Colombian President Juan Manuel Santos has won the 2016 Nobel Peace Prize, in a surprise choice after Colombians voted "No" to an agreement he signed with Marxist rebels to end 52 years of war.

Mr Santos has promised to revive the peace plan even though Colombians, in a referendum last Sunday, narrowly rejected the accord.

Many voters believed it was too lenient on the FARC guerrillas.

"The award should also be seen as a tribute to the Colombian people," committee leader Kaci Kullmann Five said when announcing the prize.

Voters did not say "No" to peace but to the agreement, she said.

The award pointedly excluded FARC guerrilla leader Rodrigo Londono, better known by his nom de guerre Timochenko, who signed the deal with Mr Santos.

This afternoon, the head of Colombia's FARC rebels congratulated Mr Santos for winning the prize.

"I congratulate President Juan Manuel Santos, Cuba and Norway, who sponsored the process, and Venezuela and Chile, who assisted it," FARC leader Rodrigo Londono, alias Timoleon "Timochenko" Jimenez, wrote on Twitter.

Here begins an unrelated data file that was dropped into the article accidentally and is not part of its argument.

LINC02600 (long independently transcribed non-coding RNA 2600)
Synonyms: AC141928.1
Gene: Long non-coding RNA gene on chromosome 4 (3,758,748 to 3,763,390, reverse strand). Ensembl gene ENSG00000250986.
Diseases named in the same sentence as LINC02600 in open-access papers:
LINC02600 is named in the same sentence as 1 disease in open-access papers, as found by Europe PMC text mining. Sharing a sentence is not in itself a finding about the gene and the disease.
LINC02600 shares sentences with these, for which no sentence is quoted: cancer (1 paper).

"Without them, peace would be impossible."

Some Nobel watchers had taken Colombia off their lists of favourites after the referendum "No".

"The fact that a majority of the voters said "No" to the peace accord does not necessarily mean that the peace process is dead," the committee said.

"This makes it even more important that the parties, headed by President Santos and FARC guerrilla leader Rodrigo Londoo, continue to respect the ceasefire," the committee said. 

The Nobel Peace Prize, worth eight million Swedish crowns (€832,000), will be presented in Oslo on 10 December.

President Michael D Higgins has congratulated Mr Santos, saying in a statement: "The decision by the Nobel Committee to award the Nobel Peace Prize to President Santos for 'his resolute efforts to bring the country's more than 50-year-long civil war to an end' is both welcome and deserved.

"The award is also a recognition and encouragement for all those in Colombia and further afield who are seeking to resolve conflict through peaceful means."